Why Kids Are Bad for My Self-Esteem
Early mornings are very busy for me. I’m feeding the dog, doing a load or two of laundry, grading some papers, and checking my email. After I microwave a bowl of instant oatmeal and scarf it down as I pack my lunch, I finally head to the bathroom to get ready. This is my quiet time. The dog is licking the remnants of his breakfast, the girls are fast asleep, and my husband is snoring. In short, no one needs me, so I can focus on my own personal maintenance without interruption.
When I put my toothbrush into my mouth, I hear stirring. I quickly turn off the water and stand completely still, hoping that whomever I just disturbed will lay back down. No such luck. Little feet land hard on the side of the bed and head toward the bathroom.
“I gotta pee-pee.”
“Go pee-pee,” I reply as I press my body into the sink so that she can get by me. “Oh my goodness,” I say. “That’s a lot of water coming out of a little girl.”
She smiles as she reaches for the tissue.
“Mommy, I can flush it, okay?”
“Okay, don’t forget to wash your hands.”
“I know that, Mommy.” She sighs heavily and slides the stool up to the sink. “I need soap.”
I hand her the soap, and she, of course, takes the long hand-washing route. When I want her to wash her hands before she “helps” me cook dinner, there is literally one bead of water that touches her skin before the slaps the faucet off and runs full speed to the kitchen. Today, at this moment, she wants to put into practice what I’ve been trying to teach since she starting potty training.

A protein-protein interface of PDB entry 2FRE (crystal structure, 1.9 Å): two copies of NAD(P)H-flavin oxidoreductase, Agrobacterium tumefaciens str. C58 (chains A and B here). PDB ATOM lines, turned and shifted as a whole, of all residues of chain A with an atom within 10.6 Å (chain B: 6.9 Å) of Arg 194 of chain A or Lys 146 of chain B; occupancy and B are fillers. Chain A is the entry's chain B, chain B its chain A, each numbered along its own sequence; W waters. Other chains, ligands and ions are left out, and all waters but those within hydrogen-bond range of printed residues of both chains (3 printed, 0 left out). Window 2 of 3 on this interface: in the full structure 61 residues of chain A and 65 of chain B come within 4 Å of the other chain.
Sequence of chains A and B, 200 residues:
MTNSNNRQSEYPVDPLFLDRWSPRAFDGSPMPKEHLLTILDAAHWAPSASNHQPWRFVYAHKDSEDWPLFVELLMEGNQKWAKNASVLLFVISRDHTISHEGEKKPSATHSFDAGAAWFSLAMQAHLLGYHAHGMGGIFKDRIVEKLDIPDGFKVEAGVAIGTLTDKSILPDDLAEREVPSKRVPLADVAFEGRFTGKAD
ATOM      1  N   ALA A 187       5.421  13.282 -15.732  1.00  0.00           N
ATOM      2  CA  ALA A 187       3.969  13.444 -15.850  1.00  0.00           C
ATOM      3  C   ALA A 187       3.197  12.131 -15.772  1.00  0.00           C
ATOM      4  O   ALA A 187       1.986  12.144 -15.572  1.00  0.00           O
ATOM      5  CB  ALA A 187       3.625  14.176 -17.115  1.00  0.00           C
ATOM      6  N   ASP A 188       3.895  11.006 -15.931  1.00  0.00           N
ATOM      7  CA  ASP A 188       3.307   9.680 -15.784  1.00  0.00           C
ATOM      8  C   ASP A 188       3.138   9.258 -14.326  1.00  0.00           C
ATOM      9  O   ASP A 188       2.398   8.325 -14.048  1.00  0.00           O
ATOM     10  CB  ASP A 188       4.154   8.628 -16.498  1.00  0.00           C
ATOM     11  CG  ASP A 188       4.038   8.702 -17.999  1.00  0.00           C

“Hurry up, Little Miss,” I say nearly choking on the mouthful of toothpaste. I don’t want to spit on her hands.
“I’ve got soap!” she snaps. I don’t make it a habit of fussing at the kids early in the morning because I don’t want them in a bad mood embarrassing me at school, so I hold her hands out of the way, spit, and let the comment slide with a simple, “Are you really talking to me like that?”
“Sorry,” she says too much like a teenager for my liking. My eyes narrow and I stare straight at her. “I’m sorry, Mommy,” she softly replies deciding that now is a good time to rinse.
I open the medicine cabinet and grab my tweezers. Somehow when I hit thirty, my body decided to do its own sex change, so these course long hairs are growing all willy-nilly out of my chin. Because I wear glasses, I’m doing the weird I’m Tweezing My Chin dance (head back with chin extended toward mirror, lips pressed most unappealingly into my nose, eyebrows furrowed, body leaning so far over the sink that my nightgown is getting wet from the copious hand-washing that just took place, tweezers pinching away in vain because I can’t really see anything in this position) and all the while I’m oblivious (because I’m on a mission) to my baby watching and taking mental notes.
Finally, I grab a hair and pull it confidently out of my chin. I know I must have been smiling as I looked down at the hair caught in the pinched tweezers.
“What are you doing to your beard, Mommy?”
“Take your butt back to bed!” I yell chasing her out of the bathroom. “Where the hell is that razor?” I mumble under my breath as I slam and lock the bathroom door.